MICHAEL CHABON The Pulitzer Prize-winning author of The Amazing Adventures of Kavaiier and Clay and editor of the new anthology McSweeney's Mammoth Treasury of Thrilling Tales recalls some classic genre short stories:
Edith Wharton, "Afterward." This poignant, lyrical ghost story about a deluded and self-deluding wife whose husband has disappeared is one of Wharton's best short works.
H. P. Lovecraft, "At the Mountains of Madness." With its epic sweep and controlled tone of cosmic hysteria, this was among the inspirations for my Antarctic sequence in Kavaiier & Clay.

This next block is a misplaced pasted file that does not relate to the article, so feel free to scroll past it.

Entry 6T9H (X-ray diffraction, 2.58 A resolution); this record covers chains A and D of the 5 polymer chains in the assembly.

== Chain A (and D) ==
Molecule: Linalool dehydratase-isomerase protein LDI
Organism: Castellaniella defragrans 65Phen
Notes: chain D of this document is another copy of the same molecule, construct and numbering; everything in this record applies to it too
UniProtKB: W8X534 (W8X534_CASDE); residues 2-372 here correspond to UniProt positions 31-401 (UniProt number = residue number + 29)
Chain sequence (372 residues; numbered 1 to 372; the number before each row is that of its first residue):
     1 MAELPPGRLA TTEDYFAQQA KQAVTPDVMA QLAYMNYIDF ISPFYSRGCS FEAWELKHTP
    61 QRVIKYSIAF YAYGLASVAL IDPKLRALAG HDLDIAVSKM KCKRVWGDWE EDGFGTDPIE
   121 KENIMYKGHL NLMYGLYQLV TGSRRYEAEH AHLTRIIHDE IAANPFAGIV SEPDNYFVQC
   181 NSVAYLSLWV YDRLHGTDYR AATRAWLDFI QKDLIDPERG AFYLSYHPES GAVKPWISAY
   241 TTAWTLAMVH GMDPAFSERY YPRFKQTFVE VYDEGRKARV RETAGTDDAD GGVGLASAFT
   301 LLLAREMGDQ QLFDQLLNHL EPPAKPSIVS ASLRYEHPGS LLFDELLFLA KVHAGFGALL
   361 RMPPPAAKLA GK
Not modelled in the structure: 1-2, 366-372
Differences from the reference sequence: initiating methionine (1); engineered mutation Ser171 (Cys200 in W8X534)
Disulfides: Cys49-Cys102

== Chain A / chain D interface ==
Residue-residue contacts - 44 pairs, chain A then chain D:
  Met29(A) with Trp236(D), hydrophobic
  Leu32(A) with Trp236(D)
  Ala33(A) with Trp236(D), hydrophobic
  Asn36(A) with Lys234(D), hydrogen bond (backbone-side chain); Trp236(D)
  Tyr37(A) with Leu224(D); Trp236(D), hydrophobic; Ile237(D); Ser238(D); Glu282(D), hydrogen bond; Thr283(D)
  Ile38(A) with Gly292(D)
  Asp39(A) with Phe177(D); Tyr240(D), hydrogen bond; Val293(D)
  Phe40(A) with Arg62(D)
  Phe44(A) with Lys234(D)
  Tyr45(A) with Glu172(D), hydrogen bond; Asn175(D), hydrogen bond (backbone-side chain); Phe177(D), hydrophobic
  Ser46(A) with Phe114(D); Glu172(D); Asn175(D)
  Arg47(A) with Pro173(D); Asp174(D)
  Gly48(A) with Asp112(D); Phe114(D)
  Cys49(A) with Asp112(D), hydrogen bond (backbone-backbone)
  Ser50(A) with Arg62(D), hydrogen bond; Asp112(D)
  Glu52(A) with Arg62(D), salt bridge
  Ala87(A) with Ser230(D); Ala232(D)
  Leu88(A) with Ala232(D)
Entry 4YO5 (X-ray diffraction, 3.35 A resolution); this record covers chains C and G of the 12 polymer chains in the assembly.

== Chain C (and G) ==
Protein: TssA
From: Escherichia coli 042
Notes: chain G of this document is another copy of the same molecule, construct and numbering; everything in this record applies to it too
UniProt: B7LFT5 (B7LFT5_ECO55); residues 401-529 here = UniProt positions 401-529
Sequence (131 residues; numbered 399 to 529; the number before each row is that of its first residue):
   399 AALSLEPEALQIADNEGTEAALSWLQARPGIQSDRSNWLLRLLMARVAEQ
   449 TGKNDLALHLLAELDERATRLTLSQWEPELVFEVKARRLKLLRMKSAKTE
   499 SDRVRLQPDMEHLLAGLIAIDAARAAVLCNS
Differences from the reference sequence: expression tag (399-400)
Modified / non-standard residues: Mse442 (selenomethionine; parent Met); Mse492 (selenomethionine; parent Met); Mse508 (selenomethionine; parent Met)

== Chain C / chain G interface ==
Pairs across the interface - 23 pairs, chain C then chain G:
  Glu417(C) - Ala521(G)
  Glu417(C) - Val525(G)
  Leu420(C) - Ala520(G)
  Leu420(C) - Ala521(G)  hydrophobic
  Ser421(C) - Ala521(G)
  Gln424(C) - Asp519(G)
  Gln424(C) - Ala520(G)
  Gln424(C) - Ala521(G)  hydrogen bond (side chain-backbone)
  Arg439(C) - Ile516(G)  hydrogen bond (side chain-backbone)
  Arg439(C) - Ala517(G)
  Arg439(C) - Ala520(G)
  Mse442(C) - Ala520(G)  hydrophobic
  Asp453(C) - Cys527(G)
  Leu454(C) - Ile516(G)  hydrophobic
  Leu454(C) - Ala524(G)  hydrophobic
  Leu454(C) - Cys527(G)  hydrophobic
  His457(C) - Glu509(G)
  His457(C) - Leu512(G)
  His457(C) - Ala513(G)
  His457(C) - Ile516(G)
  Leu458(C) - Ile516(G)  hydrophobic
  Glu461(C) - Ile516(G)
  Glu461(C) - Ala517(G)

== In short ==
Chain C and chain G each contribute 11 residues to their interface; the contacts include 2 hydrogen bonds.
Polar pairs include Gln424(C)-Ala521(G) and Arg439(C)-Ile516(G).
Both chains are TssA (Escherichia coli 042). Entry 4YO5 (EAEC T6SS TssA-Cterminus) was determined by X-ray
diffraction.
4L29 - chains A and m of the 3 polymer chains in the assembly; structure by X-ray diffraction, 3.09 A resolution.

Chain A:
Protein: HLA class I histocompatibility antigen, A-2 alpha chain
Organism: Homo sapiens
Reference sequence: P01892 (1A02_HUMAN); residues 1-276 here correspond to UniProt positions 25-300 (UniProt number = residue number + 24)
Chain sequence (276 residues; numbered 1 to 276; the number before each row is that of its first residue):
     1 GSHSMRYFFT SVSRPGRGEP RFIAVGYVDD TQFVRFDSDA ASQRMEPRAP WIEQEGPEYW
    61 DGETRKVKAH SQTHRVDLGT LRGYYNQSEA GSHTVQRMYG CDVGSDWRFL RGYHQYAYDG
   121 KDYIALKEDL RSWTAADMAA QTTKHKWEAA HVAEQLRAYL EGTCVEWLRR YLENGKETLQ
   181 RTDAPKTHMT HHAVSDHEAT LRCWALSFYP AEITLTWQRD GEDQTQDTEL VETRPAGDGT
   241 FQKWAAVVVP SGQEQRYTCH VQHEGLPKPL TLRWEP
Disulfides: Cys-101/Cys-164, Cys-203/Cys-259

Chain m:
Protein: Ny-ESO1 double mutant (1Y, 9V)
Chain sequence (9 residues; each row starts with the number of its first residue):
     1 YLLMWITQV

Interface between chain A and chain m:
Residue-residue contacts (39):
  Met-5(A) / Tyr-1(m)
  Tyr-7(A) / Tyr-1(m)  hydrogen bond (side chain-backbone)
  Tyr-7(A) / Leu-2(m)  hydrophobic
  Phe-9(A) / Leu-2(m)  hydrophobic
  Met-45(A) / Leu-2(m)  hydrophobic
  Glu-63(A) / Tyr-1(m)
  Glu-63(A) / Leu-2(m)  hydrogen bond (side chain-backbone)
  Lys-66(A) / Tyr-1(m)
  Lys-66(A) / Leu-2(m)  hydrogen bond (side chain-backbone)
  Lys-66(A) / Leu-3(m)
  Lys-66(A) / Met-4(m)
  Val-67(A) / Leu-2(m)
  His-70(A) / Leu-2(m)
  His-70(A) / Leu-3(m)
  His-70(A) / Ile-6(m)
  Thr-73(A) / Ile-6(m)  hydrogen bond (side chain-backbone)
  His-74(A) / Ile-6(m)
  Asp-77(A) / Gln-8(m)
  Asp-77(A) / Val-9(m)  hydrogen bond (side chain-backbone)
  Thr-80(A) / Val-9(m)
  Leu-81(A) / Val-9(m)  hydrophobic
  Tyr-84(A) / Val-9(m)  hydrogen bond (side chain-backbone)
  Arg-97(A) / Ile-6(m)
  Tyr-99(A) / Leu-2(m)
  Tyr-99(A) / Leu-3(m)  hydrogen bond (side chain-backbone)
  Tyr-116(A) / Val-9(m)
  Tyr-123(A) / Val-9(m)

Ray Bradbury, "The Rocket Man." The narrative of the young son of a rocket pilot, when I first encountered it at the age of 10 or 11, determined me to be a writer. I still hold up everything I write to the impossible standard of producing the same wondrous shudder of sorrow in a reader that its ending produced in me.
Raymond Chandler, "Red Wind." This is his best story—taut, dark fun.
Cordwainer Smith, "Scanners Live in Vain." The scanners are men who have sacrificed their humanity, in a manner whose depiction is creepily convincing, to enable human beings to navigate the stars.